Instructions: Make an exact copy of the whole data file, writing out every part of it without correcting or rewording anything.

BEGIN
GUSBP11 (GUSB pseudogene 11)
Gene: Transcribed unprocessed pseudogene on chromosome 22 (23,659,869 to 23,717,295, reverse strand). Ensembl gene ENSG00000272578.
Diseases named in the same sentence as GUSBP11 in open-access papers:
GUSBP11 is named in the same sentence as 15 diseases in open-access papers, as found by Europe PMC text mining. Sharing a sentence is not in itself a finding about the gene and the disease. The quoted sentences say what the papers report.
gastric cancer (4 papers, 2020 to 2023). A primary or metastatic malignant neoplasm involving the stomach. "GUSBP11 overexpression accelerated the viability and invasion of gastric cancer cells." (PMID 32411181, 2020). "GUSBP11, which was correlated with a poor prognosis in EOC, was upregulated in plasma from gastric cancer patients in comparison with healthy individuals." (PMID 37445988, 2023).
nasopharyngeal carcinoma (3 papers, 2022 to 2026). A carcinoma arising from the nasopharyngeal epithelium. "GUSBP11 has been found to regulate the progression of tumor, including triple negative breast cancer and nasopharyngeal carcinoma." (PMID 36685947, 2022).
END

GUSBP11 (GUSB pseudogene 11)
Gene: Transcribed unprocessed pseudogene on chromosome 22 (23,659,869 to 23,717,295, reverse strand). Ensembl gene ENSG00000272578.
Diseases named in the same sentence as GUSBP11 in open-access papers:
GUSBP11 is named in the same sentence as 15 diseases in open-access papers, as found by Europe PMC text mining. Sharing a sentence is not in itself a finding about the gene and the disease. The quoted sentences say what the papers report.
gastric cancer (4 papers, 2020 to 2023). A primary or metastatic malignant neoplasm involving the stomach. "GUSBP11 overexpression accelerated the viability and invasion of gastric cancer cells." (PMID 32411181, 2020). "GUSBP11, which was correlated with a poor prognosis in EOC, was upregulated in plasma from gastric cancer patients in comparison with healthy individuals." (PMID 37445988, 2023).
nasopharyngeal carcinoma (3 papers, 2022 to 2026). A carcinoma arising from the nasopharyngeal epithelium. "GUSBP11 has been found to regulate the progression of tumor, including triple negative breast cancer and nasopharyngeal carcinoma." (PMID 36685947, 2022).